Down Memory Track

It was a mere 12.8km in length. A short distance by today's standards, but it went down into the annals of history by heralding the beginning of modern transportation in the country. The railway tracks linking Taiping and Port Weld were the first to be laid on Malaysian soil.

In the early 1880s, Taiping was the capital of Perak and centre of the lucrative Larut tin mining area, while Port Weld (now Kuala Sepetang) was a prominent port for steamers and trade vessels from Penang. The line was to become an important link for the export of tin to Europe and the United States.

Construction of the line began in 1882 but was hampered by shortage of labour. Two divisions of Pioneer Corps from Ceylon were called in to complete the job, and on February 12, 1885, then acting Governor Sir Cecil Clementi Smith and acting resident Frank Swettenham rode the maiden journey on the rails.

The line was opened to traffic on June 1 that year, 60 years after the first railway line was opened between Stockton and Darlington in England. Although there is no record of any official ceremony, one popular tale describes the auspicious day.

As the story goes, senior railway officials went to Port Weld to join the train which consisted of one engine and one carriage. The day was hot and the engine driver had apparently imbibed a little too much, and as a result forgot to couple up the VIP carriage to the engine. The engine chugged off, leaving the carriage behind in Port Weld. A large welcoming party of officials including the British Resident in Taiping were dismayed when the engine arrived - sans carriage. The red-faced driver had to return to Port Weld for the carriage and VIP passengers.

The first steam locomotive, made by Ransome and Rapier England in 1881, bore the plate "No. 1". The line ran in an almost straight line from the port to the Taiping terminus, located at the present KIng Edward VII Primary School, with two intermediate stations, at Matang and Simpang.

The advent of railway was a boon for the inhabitants of the towns. In 1885, there were no proper roads, only a rough, bridle road and the journey was hazardous because of notorious gangs. The railway was faster and brought significant growth. But it was not to last.

By the 1890s, the high water table made mining difficult in Larut and tin production began to decline. Chinese miners moved to the Kinta valley which soon took over as the new mining centre. In 1895, a railway line was built linking Ipoh and Tapah Road which was already connected by rail to Teluk Anson (now Teluk Intan) further south. This new line was a severe blow to the growth of Port Weld because it diverted much of the traffic. Teluk Anson became the State's main port.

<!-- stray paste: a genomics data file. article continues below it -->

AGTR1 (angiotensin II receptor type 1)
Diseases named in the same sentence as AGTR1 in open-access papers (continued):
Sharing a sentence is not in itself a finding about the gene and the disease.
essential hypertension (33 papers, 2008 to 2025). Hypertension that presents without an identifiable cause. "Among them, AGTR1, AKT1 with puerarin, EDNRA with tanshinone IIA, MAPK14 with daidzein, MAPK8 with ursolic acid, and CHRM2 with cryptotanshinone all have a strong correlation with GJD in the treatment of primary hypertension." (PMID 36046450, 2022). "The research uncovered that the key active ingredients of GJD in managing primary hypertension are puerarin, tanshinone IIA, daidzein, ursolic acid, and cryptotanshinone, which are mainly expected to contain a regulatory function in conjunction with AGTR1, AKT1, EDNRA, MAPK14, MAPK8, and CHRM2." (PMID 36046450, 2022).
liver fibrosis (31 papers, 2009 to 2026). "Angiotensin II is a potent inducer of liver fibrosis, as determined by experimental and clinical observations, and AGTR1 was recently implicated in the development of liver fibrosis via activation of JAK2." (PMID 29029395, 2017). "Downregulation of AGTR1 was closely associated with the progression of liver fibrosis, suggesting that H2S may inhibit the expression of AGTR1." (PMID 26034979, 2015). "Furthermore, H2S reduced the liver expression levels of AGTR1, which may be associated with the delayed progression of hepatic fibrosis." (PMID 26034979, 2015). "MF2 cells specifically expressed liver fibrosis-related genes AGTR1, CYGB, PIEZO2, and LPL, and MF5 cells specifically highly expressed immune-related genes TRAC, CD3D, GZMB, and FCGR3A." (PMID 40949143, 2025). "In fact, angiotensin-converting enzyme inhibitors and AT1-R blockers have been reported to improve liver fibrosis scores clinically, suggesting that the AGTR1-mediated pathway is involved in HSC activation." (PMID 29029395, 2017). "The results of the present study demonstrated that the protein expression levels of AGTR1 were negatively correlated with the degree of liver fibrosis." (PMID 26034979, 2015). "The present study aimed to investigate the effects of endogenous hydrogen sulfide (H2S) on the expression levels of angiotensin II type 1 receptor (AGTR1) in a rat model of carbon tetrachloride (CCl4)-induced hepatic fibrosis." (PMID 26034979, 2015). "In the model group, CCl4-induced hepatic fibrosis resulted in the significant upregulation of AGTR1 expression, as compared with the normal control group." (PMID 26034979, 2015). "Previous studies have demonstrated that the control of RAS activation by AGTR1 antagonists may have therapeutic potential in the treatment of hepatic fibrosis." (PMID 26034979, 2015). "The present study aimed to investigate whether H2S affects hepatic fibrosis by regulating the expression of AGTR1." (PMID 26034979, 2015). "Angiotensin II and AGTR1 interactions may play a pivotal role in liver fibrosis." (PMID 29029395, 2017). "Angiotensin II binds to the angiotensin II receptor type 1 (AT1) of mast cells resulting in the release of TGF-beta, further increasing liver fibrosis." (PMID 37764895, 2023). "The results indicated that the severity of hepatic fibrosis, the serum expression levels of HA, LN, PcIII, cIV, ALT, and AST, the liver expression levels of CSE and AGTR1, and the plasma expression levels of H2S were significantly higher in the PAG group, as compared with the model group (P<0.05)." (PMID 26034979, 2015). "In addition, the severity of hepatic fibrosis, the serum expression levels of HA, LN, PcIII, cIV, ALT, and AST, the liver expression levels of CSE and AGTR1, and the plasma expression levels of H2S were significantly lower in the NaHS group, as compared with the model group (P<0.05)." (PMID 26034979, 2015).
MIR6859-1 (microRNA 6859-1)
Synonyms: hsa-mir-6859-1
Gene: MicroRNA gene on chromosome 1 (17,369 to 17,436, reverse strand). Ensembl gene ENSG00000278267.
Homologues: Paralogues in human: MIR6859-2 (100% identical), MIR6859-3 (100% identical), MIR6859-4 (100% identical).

In 1902, Port Weld received a further setback when the Taiping-Prai line opened. By 1920, Port Weld was no longer a tin-exporting port. Instead, rubber replaced tin as the main exported commodity.

During the Japanese occupation the rails were dug up for the infamous Railway of Death in Siam. The tracks were later replaced. After the war, the railway line's importance further dwindled. Livestock and charcoal wre the main goods transported but only once daily. According to a source, the line was still in use up to the early 1970s, before silting and track damage ground train services to a halt.

In Taiping today, there is little evidence the line ever existed. A miniature model of the first locomotive can be found at the Perak Museum, but no one knows the whereabouts of the original.

At the King Edward VII school, there are no signboardds to mark the historical spot where the first station once stood. The line was dug up to make way for a new building and sewage tank. Staff at the school point out the remains of what they think is a railway track in a classroom. A safety box, embedded in a wall behind the school piano, might have been used during that era. In the gardener's shed is a rusty object, uncovered during renovations, believed to be a spring that was part of an old locomotive.

At the Taiping railway station, a railway museum set up in 1985 to mark the railway's 100th anniversary was eventually closed due to poor maintenance.

Kuala Sepetang is now a small township where fishing and charcoal manufacture are the primary source of income. The station there has long since been replaced by fishing godowns. The only evidence that a train line ever existed here is an old stone sign near a coffeeshop. Nearby, several homes along the fishing wharf display parts of railway tracks embedded into the ground - probably claimed as souvenirs by the inhabitants.

Just outside twon is a trail, now overgrown with weeds, where the tracks once ran. All tracks were removed and probably sold as scrap metal. The first railway line is no more than a memory.